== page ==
Let me be absolutely clear; I have supported the two largest anti-racism campaigns, Kick It Out and Show Racism the Red Card, in my role as a Liverpool City Councillor, Lord Mayor of Liverpool, Member of Parliament for Liverpool Walton and as a football fan. I am a former PCS rep and my commitment to helping, wherever possible, to the eradication of racism in football, sport and society in general is real and I wouldn’t knowingly cause offence on such an important issue. If I did, then quite simply I AM SORRY.
Yours sincerely
Steve Rotheram

Monday, 5 March 2012

The new and emerging face of racial discrimination - by Gloria Hyatt MBE

Oldham FC player Tom Adeyemi allegedly being racially abused at the FA cup tie by a Liverpool FC fan in Anfield

I struggle like many in the modern age to pin point exactly when I am being confronted by racism, due to the new and emerging subtleties and sophistication involved in the act of racism. The linking of historical atrocities to the continued importance of economic and cultural factors in today’s societies is becoming increasingly blurred as we are now forced to analyse the use of characters, who (Pepe Reina, for example) now feature in reinforcing negative 'black' stereotypes  in an attempt to be humorous and sell a product.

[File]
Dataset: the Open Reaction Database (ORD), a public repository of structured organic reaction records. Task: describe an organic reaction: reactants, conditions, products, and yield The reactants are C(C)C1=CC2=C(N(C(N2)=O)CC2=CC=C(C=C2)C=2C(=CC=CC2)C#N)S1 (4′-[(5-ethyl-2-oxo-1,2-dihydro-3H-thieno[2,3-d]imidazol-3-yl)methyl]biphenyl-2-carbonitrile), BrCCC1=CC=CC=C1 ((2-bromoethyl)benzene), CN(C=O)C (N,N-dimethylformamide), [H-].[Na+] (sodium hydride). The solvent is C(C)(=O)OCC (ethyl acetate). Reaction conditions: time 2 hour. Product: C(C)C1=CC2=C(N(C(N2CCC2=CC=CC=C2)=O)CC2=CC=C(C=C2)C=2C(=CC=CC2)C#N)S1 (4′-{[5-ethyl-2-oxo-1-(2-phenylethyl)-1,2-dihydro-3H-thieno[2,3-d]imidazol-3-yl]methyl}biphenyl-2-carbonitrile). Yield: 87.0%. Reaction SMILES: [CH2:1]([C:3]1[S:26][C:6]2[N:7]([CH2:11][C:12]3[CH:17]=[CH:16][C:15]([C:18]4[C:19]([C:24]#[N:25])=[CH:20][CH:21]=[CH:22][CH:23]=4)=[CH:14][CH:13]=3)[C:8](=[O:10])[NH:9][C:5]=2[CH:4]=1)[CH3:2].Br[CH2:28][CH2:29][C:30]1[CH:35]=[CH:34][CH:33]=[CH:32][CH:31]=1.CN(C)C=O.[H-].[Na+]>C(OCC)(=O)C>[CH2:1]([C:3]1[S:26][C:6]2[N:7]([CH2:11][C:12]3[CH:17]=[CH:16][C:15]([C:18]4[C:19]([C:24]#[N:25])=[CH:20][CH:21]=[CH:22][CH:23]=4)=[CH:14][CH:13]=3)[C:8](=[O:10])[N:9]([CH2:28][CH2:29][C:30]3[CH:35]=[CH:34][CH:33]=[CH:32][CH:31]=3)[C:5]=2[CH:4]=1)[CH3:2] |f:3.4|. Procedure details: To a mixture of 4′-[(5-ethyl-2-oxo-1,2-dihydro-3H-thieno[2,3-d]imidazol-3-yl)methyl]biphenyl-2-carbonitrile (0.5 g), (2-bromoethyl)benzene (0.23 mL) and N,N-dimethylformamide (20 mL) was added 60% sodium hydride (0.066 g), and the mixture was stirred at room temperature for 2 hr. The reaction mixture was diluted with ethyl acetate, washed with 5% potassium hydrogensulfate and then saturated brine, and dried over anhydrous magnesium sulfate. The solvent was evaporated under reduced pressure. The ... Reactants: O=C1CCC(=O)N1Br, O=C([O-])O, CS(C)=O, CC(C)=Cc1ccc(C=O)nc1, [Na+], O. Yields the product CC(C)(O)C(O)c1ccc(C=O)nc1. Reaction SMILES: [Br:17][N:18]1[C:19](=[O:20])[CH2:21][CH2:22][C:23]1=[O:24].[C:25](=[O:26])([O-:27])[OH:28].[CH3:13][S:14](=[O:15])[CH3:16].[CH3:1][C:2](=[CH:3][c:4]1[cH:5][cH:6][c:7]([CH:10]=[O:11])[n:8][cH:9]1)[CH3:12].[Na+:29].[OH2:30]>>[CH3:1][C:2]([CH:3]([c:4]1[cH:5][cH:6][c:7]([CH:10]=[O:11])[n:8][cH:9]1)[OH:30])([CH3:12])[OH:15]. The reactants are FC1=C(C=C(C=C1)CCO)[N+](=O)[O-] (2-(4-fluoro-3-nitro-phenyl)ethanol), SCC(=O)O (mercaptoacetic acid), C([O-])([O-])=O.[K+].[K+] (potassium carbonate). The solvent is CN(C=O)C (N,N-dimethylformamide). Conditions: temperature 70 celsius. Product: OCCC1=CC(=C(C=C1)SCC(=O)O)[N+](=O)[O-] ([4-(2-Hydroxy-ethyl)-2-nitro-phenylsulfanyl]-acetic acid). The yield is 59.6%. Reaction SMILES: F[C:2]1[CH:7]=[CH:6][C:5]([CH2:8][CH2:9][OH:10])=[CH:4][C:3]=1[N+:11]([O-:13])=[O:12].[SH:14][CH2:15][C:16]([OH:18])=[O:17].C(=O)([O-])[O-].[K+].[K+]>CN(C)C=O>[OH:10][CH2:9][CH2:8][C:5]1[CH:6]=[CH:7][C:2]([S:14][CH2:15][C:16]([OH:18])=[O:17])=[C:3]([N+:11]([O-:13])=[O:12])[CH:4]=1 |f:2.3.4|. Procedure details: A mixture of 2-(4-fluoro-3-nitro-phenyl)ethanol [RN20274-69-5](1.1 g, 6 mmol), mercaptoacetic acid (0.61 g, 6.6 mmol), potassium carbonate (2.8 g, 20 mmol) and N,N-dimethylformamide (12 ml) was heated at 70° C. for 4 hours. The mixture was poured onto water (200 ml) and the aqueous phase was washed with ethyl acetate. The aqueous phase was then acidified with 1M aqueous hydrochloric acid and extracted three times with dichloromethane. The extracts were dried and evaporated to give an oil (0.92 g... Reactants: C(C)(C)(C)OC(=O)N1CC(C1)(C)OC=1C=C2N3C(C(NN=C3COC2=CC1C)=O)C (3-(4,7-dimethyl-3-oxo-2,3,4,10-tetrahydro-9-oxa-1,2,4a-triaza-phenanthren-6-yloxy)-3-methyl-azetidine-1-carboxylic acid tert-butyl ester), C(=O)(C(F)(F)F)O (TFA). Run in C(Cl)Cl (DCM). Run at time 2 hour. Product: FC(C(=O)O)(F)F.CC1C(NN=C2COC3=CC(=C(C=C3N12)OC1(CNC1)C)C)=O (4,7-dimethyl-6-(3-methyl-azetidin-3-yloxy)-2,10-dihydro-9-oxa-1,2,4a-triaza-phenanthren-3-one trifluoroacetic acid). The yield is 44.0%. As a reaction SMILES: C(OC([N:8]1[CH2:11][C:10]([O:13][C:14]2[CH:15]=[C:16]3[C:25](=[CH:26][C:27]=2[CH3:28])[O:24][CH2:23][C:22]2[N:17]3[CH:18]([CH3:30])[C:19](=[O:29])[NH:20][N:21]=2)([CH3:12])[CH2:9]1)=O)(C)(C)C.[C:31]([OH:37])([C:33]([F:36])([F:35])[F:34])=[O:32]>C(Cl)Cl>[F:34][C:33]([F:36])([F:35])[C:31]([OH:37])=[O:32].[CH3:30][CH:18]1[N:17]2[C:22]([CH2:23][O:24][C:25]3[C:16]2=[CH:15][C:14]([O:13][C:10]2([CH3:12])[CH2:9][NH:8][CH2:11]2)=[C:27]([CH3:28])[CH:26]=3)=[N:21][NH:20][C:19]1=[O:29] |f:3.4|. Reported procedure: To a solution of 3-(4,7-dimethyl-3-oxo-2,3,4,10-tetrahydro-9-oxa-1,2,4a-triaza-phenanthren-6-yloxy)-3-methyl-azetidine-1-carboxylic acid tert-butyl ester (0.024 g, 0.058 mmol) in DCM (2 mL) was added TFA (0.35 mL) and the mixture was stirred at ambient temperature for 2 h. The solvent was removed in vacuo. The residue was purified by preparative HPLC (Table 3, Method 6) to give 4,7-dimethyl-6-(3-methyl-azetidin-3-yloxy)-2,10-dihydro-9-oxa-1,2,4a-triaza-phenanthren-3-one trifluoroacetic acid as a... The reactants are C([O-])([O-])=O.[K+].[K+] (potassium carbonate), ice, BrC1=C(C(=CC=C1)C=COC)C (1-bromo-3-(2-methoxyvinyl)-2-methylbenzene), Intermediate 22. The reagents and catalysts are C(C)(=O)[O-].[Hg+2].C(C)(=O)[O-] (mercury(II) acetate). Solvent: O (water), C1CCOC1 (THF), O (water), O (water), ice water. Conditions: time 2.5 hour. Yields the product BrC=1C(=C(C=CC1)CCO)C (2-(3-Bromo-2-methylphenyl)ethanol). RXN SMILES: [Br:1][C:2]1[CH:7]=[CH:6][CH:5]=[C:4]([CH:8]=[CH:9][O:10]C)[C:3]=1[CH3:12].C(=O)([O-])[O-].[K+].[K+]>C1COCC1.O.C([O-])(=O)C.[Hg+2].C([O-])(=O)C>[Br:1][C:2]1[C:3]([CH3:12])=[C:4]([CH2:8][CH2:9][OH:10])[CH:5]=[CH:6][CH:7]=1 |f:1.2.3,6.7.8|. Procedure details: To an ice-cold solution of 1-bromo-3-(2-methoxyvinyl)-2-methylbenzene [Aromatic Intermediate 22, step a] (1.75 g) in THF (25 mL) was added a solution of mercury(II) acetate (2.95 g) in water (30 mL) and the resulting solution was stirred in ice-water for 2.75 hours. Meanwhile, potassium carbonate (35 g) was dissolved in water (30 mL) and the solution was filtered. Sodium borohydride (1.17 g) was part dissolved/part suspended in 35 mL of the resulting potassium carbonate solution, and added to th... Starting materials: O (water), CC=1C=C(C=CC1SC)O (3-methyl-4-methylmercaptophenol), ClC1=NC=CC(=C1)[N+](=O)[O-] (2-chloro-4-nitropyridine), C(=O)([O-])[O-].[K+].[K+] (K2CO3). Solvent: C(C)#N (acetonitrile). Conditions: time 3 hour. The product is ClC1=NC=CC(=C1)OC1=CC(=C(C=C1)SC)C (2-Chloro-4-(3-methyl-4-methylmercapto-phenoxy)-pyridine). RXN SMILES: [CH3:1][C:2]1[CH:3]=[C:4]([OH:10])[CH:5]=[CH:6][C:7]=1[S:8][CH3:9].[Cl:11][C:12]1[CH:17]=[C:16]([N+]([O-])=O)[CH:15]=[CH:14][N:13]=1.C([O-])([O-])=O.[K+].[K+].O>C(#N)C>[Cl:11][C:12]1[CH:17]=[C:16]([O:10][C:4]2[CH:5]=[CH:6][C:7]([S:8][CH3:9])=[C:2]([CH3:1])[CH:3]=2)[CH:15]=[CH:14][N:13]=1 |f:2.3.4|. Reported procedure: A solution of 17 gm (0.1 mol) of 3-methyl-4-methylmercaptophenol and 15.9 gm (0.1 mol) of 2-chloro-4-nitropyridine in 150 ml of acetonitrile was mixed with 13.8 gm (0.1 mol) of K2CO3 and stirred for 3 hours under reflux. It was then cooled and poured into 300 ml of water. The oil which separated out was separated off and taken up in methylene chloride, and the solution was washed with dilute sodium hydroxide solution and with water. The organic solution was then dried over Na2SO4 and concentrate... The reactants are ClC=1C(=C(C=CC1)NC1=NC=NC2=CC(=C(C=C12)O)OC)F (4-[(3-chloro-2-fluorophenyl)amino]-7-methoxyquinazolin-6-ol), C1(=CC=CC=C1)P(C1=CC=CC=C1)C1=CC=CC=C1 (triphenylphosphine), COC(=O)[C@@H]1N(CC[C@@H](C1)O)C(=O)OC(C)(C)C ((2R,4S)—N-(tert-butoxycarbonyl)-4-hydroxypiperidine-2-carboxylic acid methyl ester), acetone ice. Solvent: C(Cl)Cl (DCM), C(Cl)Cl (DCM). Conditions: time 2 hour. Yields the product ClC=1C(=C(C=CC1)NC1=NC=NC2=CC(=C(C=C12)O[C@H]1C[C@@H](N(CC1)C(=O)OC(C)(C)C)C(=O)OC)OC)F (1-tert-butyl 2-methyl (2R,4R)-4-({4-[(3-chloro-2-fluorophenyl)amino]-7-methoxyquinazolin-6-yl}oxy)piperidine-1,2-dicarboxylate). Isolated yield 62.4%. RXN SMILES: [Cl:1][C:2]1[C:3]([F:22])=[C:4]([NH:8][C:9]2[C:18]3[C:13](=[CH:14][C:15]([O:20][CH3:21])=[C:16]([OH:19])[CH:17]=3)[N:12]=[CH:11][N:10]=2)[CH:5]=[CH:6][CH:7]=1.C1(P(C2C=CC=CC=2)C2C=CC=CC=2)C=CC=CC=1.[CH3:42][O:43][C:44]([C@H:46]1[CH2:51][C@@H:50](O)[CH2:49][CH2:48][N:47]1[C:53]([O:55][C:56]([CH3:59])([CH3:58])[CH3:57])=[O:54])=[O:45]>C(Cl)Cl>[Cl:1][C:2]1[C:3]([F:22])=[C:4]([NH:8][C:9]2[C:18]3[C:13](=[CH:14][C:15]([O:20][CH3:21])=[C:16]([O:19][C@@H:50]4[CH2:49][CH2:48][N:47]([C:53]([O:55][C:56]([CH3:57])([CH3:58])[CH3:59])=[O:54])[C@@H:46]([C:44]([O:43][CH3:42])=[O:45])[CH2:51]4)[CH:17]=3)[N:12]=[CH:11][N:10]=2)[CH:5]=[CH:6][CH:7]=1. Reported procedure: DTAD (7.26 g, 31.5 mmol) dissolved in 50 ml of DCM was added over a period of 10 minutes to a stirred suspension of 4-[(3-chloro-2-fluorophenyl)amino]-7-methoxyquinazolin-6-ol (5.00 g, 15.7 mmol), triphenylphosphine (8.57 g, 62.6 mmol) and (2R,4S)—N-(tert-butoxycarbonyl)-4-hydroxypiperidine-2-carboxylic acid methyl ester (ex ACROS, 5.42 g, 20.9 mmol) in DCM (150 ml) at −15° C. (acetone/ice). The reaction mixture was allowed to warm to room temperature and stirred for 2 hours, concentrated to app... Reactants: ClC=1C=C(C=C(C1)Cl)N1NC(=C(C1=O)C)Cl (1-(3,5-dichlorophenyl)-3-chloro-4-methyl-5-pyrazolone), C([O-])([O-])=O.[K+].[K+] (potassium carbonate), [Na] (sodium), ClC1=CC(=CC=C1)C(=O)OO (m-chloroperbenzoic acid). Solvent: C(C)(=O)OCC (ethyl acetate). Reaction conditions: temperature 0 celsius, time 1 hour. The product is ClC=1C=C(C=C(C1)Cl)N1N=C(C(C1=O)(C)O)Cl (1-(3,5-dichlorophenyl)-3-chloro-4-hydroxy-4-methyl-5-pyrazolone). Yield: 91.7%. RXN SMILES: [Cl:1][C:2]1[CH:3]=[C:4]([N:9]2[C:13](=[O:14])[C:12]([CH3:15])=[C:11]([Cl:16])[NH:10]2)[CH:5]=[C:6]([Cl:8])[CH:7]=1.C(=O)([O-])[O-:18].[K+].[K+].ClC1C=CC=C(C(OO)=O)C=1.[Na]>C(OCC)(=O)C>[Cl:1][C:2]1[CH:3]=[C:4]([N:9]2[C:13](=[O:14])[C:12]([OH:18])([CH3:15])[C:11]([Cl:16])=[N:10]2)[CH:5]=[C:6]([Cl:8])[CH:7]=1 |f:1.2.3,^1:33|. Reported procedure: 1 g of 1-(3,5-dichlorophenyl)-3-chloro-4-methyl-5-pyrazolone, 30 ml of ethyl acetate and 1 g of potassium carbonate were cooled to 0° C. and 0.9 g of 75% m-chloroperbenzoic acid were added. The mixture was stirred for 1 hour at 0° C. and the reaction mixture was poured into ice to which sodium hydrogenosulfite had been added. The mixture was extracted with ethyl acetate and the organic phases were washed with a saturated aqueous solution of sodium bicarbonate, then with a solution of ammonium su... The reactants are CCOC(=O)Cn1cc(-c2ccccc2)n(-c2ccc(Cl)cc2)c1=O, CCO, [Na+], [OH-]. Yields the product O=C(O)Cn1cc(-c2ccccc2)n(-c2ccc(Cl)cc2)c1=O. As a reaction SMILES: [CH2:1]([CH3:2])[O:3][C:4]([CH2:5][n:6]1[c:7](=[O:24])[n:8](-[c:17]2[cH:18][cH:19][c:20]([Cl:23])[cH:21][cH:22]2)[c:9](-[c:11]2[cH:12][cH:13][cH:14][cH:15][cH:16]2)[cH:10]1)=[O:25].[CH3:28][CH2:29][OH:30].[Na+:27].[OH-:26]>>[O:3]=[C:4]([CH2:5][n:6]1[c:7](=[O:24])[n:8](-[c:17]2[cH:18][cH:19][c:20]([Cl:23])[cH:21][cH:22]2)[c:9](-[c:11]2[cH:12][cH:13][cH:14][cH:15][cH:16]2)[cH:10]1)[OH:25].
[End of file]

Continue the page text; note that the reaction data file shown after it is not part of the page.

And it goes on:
First we must contextualise and understand, in both Spain and most of Latin America it is a cultural norm that the lighter your skin tone, in terms of your blackness, the greater your status is. Greater, is also, the likelihood, that you will find a brown skinned person, (who in the UK, would be considered by many, as black and of African heritage), undermining a darker skinned person. The Suarez comment, supported by his countries (Uruquay) president, “I don’t speak to Black people” is a high profile case that demonstrates this point.

The depiction of Pepe Reina, in the Groupama Seguros –Insurance company advert, being given to the blackened up African king, for sexual purposes  with Pepe a brown skinned man who’s name equates to queen in his county, being presented by the black man, demonstrates this reality also. The blacking up of white men, imitating what is heard as an African accent, in the advert, with Reina, harks back to a time, when black African people were not considered to represent anything beyond what was considered to be an 'uncivilized' African culture. And to add further, not considered fit to be true representatives of their entire or positively civilized African cultural identity.